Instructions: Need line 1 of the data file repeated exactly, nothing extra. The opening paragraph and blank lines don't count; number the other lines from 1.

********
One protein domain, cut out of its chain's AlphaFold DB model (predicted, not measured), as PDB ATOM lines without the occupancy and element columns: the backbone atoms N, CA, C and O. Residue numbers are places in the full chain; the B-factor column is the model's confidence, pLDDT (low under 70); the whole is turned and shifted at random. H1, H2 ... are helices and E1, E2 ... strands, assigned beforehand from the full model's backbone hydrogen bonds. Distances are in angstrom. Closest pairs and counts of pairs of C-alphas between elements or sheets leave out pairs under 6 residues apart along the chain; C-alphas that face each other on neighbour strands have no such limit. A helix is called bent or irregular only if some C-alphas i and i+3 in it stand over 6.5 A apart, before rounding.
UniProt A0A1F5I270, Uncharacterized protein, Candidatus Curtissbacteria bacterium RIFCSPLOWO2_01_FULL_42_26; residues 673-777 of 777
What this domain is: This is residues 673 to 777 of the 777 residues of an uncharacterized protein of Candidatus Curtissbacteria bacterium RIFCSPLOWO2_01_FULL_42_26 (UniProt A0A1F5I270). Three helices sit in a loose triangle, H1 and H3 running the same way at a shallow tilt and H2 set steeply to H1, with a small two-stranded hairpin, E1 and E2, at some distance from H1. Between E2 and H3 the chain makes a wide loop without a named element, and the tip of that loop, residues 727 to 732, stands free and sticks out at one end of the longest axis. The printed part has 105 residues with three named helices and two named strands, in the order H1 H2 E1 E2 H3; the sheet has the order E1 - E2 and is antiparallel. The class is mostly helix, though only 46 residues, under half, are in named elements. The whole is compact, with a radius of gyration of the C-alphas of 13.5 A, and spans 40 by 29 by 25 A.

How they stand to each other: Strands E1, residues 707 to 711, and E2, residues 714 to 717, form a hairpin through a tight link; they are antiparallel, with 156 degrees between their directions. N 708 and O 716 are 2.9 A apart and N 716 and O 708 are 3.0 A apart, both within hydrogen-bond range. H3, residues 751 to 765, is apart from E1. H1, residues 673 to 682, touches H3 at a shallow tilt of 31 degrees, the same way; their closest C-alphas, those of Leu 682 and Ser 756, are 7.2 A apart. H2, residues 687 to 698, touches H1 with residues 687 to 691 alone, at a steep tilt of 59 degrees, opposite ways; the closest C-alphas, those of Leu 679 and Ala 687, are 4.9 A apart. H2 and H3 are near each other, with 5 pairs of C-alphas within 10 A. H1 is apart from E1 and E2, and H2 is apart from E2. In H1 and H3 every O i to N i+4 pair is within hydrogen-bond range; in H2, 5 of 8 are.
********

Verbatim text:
UniProt A0A1F5I270, Uncharacterized protein, Candidatus Curtissbacteria bacterium RIFCSPLOWO2_01_FULL_42_26; residues 673-777 of 777